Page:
The inflatable dingy we used as a tender was getting a little threadbare and since it had no motor, it severely limited our options for use. An inflatable can be very difficult to row in the trade winds.
I decided to build a nesting dingy and after a little research online I settled on the Chameleon nesting dinghy designed by Danny Greene. If you would like a set of plans click his name for the link.
Mr. Greene returned emails promptly and a set of plans arrived within ten days which I thought was very quick considering he lives in Bermuda and I'm in Hawaii!
I have never built a "stitch & glue" dingy before and thought it would be a fun project.
This one would be built outdoors, without the comforts of a shop.
The dingy is 10' 4" overall length, about 4' wide, and is reputed to row and sail well.
We started the project at the Ala Wai boat harbor.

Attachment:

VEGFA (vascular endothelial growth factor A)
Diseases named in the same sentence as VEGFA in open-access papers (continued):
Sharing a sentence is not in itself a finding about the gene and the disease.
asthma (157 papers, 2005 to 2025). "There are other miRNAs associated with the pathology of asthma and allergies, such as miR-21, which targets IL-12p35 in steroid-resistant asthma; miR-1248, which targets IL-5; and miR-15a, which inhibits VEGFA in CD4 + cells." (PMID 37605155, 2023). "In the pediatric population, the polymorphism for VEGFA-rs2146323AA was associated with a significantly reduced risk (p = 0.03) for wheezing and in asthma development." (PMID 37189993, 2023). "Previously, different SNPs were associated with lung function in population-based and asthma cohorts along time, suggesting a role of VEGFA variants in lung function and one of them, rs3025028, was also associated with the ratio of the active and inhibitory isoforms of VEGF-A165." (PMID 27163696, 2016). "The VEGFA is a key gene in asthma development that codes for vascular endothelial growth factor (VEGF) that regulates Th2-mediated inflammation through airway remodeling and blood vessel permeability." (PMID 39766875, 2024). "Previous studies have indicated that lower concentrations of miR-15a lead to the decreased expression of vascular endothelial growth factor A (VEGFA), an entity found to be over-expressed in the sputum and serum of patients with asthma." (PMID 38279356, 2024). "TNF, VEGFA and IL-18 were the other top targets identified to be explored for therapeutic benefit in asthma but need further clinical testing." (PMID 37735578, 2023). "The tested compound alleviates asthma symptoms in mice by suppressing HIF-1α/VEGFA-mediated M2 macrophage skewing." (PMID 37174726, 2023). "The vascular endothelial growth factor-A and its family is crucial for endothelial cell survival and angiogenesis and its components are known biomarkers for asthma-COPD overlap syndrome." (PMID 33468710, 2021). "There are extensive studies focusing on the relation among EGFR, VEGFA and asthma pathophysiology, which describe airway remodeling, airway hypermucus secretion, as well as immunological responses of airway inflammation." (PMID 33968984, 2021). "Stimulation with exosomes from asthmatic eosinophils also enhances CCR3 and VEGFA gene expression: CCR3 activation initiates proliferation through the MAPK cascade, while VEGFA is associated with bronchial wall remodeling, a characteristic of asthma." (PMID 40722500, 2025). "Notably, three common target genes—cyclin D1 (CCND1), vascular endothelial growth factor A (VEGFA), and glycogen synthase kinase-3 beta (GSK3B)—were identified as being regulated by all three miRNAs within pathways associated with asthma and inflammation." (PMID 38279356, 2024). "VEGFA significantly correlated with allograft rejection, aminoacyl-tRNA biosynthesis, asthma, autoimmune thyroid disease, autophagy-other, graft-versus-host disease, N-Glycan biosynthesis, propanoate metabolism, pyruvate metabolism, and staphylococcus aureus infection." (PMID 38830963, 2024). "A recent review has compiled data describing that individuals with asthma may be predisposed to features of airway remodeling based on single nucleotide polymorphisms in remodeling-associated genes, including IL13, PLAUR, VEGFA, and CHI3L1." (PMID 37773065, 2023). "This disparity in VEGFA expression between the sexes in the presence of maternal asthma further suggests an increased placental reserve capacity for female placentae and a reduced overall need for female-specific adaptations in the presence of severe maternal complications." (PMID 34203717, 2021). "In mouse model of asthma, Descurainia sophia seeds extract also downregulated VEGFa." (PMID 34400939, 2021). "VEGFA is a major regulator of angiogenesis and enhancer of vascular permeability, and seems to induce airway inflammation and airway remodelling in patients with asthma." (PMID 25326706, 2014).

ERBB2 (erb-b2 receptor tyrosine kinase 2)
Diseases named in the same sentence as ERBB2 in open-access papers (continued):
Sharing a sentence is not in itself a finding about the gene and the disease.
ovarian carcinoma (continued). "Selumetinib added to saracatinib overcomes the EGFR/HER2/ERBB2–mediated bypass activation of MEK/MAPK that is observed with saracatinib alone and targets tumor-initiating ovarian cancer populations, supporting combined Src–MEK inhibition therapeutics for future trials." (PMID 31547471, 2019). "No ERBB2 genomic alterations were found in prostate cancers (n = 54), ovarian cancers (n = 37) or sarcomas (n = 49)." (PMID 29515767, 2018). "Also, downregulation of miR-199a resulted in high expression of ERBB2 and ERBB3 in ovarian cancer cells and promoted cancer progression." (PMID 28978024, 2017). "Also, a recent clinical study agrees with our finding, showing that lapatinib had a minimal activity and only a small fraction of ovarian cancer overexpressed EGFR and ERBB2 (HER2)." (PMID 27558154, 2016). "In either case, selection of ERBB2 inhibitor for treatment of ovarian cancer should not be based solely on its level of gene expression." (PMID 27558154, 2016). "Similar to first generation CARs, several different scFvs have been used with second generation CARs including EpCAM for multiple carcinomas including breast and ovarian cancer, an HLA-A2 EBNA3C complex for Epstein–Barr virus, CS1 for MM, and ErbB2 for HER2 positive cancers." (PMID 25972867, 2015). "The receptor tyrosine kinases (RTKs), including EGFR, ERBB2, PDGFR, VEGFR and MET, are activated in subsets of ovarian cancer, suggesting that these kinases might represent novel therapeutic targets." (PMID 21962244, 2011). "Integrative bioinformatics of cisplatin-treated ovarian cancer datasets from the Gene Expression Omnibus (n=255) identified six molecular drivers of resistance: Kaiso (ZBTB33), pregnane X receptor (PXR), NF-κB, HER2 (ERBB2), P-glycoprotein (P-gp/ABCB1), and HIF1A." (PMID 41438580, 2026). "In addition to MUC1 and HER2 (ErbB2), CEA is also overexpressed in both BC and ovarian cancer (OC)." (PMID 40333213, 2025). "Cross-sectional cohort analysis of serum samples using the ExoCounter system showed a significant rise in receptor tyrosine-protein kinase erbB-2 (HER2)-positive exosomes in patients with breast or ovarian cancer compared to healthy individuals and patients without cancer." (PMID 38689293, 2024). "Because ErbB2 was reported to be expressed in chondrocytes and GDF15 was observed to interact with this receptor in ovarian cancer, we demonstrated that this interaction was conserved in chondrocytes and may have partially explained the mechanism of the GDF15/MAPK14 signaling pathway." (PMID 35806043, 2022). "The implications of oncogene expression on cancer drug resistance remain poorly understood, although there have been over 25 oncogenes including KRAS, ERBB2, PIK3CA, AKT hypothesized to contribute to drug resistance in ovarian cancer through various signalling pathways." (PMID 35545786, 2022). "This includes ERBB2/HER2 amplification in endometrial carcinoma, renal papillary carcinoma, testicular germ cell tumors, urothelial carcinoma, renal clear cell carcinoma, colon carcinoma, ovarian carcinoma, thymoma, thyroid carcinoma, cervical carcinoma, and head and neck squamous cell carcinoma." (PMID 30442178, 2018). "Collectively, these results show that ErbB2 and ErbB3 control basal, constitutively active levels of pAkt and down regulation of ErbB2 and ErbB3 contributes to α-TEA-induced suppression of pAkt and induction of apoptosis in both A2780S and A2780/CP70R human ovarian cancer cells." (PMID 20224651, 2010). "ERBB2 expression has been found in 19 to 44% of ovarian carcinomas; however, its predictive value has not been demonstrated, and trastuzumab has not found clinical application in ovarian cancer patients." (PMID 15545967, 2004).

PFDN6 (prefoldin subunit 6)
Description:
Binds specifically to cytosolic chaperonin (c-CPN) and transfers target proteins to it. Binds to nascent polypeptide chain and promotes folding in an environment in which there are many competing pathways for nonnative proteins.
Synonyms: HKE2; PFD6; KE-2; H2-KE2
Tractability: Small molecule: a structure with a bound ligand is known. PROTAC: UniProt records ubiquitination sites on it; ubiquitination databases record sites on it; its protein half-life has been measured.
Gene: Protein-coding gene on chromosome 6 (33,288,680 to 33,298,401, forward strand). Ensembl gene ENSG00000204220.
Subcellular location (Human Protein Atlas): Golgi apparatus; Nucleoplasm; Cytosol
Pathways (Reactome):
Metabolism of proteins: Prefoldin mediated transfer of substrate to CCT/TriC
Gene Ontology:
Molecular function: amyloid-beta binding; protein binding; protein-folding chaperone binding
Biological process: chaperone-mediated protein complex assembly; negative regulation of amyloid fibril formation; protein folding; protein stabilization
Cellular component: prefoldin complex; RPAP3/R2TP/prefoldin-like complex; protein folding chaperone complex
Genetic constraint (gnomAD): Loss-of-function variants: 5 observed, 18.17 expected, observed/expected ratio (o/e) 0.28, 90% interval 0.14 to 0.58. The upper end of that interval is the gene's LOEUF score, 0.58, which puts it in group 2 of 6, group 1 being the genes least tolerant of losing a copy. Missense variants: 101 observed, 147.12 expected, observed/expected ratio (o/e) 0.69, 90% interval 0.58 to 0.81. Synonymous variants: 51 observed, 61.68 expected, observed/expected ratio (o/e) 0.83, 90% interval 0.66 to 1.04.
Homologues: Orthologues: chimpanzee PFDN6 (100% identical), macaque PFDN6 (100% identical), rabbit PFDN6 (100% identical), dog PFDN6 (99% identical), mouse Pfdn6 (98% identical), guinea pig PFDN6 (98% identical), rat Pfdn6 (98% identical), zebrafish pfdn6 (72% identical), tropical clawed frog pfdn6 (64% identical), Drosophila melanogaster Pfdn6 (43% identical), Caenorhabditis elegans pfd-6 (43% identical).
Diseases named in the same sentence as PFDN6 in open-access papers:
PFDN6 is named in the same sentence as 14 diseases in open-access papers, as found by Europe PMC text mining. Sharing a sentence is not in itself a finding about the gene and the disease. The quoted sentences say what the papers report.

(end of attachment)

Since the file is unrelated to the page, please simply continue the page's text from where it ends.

My Alberg was in her slip thirty feet from the truck so we had power available while we started the project. The plans were well written and the grid pattern was laid out on the sheets of plywood and we cut out the pieces per the instructions. Many thanks to Jeff, Nick, Wallace & Christine for the extra hands and help cutting, holding, zip-tying, etc. Its a challenge working with light pieces of plywood in twenty knot trade winds!
Once we had the pieces all cut out we started to assemble it using some utility rope to "spring" it together. We were rookies and it took some trial and error to figure out how best to approach it but before too long it started taking shape.
The next day we split the halves and cut the tie wraps off and did a little fill & fairing with the dingy placed on the dock box. In hindsight it would have been better to drill the holes for the tie wraps closer to the edges of the plywood so that the fillets would not have to be so wide in order to cover them.